Dept. of Labor to Send Ag-Youths A’packin’

by Jackie Moreau on December 12, 2011 · 2 comments

in Agriculture, Features, Labor, Regulation

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Regulatory war has been waged against another job-creating sector of the American economy. The U.S. Department of Labor has set forth new proposals restricting children under the age of 16 that are not children of the farmers from working in the agriculture industry. Should the DOL really be confident enough with the reduced unemployment rate from 9 percent to 8.6 percent to comfortably cut job opportunities for the prospective future farmers of America?

Current labor laws allow children under 16 to work when they aren’t in school.  Children of farmers may be employed by their parents at any age at any time in any occupation on a farm owned or operated by their parents. But many children work on farms that are either owned by a grandparent, uncle or aunt. Also, if parents do not have full ownership of the property on which they farm, the exemption would not apply. Many agricultural producers also lease land to graze cattle or to harvest more acres. This being a common practice for family farms, it would be unreasonable and inefficient for children to be able to work on certain acres that are owned by the family and not be able to work on others that are leased by the family.

Jobs are being yanked out of young Americans’ hands that are ready and willing to work. These new proposals hinder a child under the age of 16 from participating in most agricultural activities that are essential in modern agriculture. They are restricted from working in pesticide handling, timber operations, manure pits, and storage bins, or working on ladders that are over six feet high. They are prohibited from handling “power-driven equipment” and operating tractors. Youths would be banned from being hired to brand, vaccinate, castrate, or treat animals, as well as herd animals on horseback. Montana Congressman Denny Rehberg, Chairman of the House Appropriations Subcommittee on Labor, Health and Human Services and Education, states:

Hiring a neighbor, nephew, or niece to help with branding is a common practice on ranches and provides valuable experience to learn animal behavior and understand at a young age how to safely deal with livestock.  Additionally, any youth wanting to see veterinary medicine in practice would be prevented from doing so under this proposal, including a veterinarian’s own children accompanying him or her to a farm or ranch.  As with other sections in this proposal, this would discourage young people from taking an interest in ranching and veterinary medicine, and would be detrimental to the future to those industries.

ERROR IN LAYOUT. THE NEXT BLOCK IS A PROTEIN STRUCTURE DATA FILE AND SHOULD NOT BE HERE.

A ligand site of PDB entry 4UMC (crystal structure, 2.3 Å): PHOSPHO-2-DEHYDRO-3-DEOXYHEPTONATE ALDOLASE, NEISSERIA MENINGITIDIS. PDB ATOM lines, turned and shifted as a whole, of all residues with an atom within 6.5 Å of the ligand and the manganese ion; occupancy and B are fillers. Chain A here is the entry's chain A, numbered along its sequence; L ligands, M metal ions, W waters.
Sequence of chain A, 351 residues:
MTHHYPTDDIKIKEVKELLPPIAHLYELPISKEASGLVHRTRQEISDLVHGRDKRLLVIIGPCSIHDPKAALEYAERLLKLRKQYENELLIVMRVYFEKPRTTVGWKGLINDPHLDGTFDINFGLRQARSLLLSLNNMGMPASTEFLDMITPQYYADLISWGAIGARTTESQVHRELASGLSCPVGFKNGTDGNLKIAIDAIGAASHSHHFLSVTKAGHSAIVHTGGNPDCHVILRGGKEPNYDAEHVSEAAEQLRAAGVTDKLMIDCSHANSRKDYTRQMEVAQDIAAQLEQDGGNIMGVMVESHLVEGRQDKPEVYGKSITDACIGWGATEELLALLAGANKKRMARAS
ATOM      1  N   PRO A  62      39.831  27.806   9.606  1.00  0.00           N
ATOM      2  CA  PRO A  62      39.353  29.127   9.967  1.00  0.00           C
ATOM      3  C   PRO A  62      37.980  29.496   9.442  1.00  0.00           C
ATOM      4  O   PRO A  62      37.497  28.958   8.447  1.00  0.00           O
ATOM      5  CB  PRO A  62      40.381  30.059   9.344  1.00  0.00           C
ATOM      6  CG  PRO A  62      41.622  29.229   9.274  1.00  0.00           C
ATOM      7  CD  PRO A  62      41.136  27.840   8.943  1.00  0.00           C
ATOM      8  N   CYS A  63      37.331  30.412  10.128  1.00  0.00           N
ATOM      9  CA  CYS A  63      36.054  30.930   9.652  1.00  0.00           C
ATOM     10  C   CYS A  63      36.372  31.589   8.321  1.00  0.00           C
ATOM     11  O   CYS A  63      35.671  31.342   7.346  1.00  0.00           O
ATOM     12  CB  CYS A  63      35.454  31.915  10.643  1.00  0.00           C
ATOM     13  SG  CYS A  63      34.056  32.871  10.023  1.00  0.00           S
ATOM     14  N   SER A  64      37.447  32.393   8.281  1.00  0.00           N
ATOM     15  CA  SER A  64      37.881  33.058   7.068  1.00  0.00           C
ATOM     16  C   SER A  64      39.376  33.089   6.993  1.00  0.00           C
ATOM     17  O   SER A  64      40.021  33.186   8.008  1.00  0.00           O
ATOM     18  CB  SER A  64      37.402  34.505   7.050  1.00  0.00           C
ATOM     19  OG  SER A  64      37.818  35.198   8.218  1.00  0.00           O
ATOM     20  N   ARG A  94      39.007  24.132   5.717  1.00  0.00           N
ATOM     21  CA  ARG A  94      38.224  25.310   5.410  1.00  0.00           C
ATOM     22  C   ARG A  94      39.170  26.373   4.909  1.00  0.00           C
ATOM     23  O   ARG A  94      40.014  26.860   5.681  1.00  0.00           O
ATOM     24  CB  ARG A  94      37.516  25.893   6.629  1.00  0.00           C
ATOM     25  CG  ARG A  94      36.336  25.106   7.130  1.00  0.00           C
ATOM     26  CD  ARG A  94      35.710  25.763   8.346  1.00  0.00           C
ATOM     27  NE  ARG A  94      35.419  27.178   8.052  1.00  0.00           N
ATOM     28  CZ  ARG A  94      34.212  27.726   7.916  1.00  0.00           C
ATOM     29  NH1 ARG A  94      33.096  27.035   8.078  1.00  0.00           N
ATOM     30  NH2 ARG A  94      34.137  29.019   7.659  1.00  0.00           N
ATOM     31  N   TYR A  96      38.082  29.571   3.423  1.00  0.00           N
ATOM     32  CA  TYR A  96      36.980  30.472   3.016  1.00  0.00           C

Rehberg, an outspoken opponent to these new rules, alleges that the rules are too open to wide interpretations. For example children under 16 would not be allowed to assist in any task that involves inflicting pain, like branding or vaccinating. Rehberg points out, “If you were too take your baby to have its vaccinations, you’re going to have to take it to get shots in the arm or in the butt and I’s going to hurt. How do you say a vaccination is inflicting pain even if it’s keeping the animal healthy? That’s not very bright.”

These extra regulations are said to be safeguarding youths who work in the hazardous environment of agriculture. Rehberg’s letter to the DOL notes the National Farm Medicine Center’s finding that childhood injury rates on farms fell 59 percent from 1998-2009, stating “it does not make sense to crack down on an industry that is improving its safety record without government involvement.  In our current economic climate, we need to do everything we can to encourage economic growth. These new regulations are a detriment to that growth, and are pushing an industry that that is moving in the right direction on its own.”

These federal restrictions on the imperative hands-on experience in learning to manage and operate agricultural production deter the preservation of family farms in America. Of the two million U.S. farms, 98 percent of them are family-owned.

Nebraska Senators Mike Johanns and Ben Nelson were instrumental in getting the DOL to extend its comment period on this issue. Though Johanns acknowledges the necessity for workplace safety for all, he states, “This proposed rule raises serious questions about the administration’s understanding of the agricultural economy.” Nelson states, “One of every three jobs in Nebraska is tied to agriculture. We need to increase opportunities for our family farmers and ranchers to strengthen our rural economies, not threaten them with new, unneeded regulations from Washington.”

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